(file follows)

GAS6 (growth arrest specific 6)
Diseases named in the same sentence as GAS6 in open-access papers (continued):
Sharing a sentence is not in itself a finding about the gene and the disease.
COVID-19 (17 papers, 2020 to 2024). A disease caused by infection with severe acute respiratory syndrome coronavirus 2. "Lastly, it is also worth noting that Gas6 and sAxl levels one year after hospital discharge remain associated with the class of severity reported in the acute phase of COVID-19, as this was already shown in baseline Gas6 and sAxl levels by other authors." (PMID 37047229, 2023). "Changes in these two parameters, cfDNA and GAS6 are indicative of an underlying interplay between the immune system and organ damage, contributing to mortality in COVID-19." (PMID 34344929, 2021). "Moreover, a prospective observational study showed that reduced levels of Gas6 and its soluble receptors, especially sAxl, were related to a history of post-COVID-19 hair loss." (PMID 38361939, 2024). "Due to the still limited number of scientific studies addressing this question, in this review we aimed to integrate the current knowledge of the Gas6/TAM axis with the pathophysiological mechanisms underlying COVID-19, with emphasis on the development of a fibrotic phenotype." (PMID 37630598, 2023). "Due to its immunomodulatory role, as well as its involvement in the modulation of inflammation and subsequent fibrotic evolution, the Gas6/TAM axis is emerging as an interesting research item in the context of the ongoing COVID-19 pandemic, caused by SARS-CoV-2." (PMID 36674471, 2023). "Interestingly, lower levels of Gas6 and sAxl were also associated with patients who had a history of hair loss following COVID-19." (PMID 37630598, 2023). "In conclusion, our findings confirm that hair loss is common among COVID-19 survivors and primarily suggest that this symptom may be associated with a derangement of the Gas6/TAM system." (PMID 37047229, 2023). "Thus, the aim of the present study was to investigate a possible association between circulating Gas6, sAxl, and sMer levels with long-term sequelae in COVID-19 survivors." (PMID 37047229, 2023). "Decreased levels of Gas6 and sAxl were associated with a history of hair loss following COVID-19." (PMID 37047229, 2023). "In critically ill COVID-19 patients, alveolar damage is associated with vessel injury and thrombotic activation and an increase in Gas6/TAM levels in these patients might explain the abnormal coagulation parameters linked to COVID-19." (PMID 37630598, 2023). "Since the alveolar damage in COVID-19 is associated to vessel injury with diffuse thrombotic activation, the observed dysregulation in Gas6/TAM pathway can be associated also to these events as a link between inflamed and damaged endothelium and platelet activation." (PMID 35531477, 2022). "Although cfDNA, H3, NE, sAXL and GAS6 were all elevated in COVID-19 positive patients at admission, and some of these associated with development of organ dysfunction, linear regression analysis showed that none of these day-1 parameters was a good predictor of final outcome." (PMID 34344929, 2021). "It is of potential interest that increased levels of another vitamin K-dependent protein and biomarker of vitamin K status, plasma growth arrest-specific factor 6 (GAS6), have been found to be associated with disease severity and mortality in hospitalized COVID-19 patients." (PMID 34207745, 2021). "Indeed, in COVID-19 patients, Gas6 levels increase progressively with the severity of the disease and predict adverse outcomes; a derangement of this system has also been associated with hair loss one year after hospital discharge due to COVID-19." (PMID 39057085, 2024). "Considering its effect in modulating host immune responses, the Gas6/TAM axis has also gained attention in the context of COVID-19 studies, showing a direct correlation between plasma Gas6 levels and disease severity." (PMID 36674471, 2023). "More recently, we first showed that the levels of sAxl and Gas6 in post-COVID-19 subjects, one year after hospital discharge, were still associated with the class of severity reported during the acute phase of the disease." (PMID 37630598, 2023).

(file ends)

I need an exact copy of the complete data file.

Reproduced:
GAS6 (growth arrest specific 6)
Diseases named in the same sentence as GAS6 in open-access papers (continued):
Sharing a sentence is not in itself a finding about the gene and the disease.
COVID-19 (17 papers, 2020 to 2024). A disease caused by infection with severe acute respiratory syndrome coronavirus 2. "Lastly, it is also worth noting that Gas6 and sAxl levels one year after hospital discharge remain associated with the class of severity reported in the acute phase of COVID-19, as this was already shown in baseline Gas6 and sAxl levels by other authors." (PMID 37047229, 2023). "Changes in these two parameters, cfDNA and GAS6 are indicative of an underlying interplay between the immune system and organ damage, contributing to mortality in COVID-19." (PMID 34344929, 2021). "Moreover, a prospective observational study showed that reduced levels of Gas6 and its soluble receptors, especially sAxl, were related to a history of post-COVID-19 hair loss." (PMID 38361939, 2024). "Due to the still limited number of scientific studies addressing this question, in this review we aimed to integrate the current knowledge of the Gas6/TAM axis with the pathophysiological mechanisms underlying COVID-19, with emphasis on the development of a fibrotic phenotype." (PMID 37630598, 2023). "Due to its immunomodulatory role, as well as its involvement in the modulation of inflammation and subsequent fibrotic evolution, the Gas6/TAM axis is emerging as an interesting research item in the context of the ongoing COVID-19 pandemic, caused by SARS-CoV-2." (PMID 36674471, 2023). "Interestingly, lower levels of Gas6 and sAxl were also associated with patients who had a history of hair loss following COVID-19." (PMID 37630598, 2023). "In conclusion, our findings confirm that hair loss is common among COVID-19 survivors and primarily suggest that this symptom may be associated with a derangement of the Gas6/TAM system." (PMID 37047229, 2023). "Thus, the aim of the present study was to investigate a possible association between circulating Gas6, sAxl, and sMer levels with long-term sequelae in COVID-19 survivors." (PMID 37047229, 2023). "Decreased levels of Gas6 and sAxl were associated with a history of hair loss following COVID-19." (PMID 37047229, 2023). "In critically ill COVID-19 patients, alveolar damage is associated with vessel injury and thrombotic activation and an increase in Gas6/TAM levels in these patients might explain the abnormal coagulation parameters linked to COVID-19." (PMID 37630598, 2023). "Since the alveolar damage in COVID-19 is associated to vessel injury with diffuse thrombotic activation, the observed dysregulation in Gas6/TAM pathway can be associated also to these events as a link between inflamed and damaged endothelium and platelet activation." (PMID 35531477, 2022). "Although cfDNA, H3, NE, sAXL and GAS6 were all elevated in COVID-19 positive patients at admission, and some of these associated with development of organ dysfunction, linear regression analysis showed that none of these day-1 parameters was a good predictor of final outcome." (PMID 34344929, 2021). "It is of potential interest that increased levels of another vitamin K-dependent protein and biomarker of vitamin K status, plasma growth arrest-specific factor 6 (GAS6), have been found to be associated with disease severity and mortality in hospitalized COVID-19 patients." (PMID 34207745, 2021). "Indeed, in COVID-19 patients, Gas6 levels increase progressively with the severity of the disease and predict adverse outcomes; a derangement of this system has also been associated with hair loss one year after hospital discharge due to COVID-19." (PMID 39057085, 2024). "Considering its effect in modulating host immune responses, the Gas6/TAM axis has also gained attention in the context of COVID-19 studies, showing a direct correlation between plasma Gas6 levels and disease severity." (PMID 36674471, 2023). "More recently, we first showed that the levels of sAxl and Gas6 in post-COVID-19 subjects, one year after hospital discharge, were still associated with the class of severity reported during the acute phase of the disease." (PMID 37630598, 2023).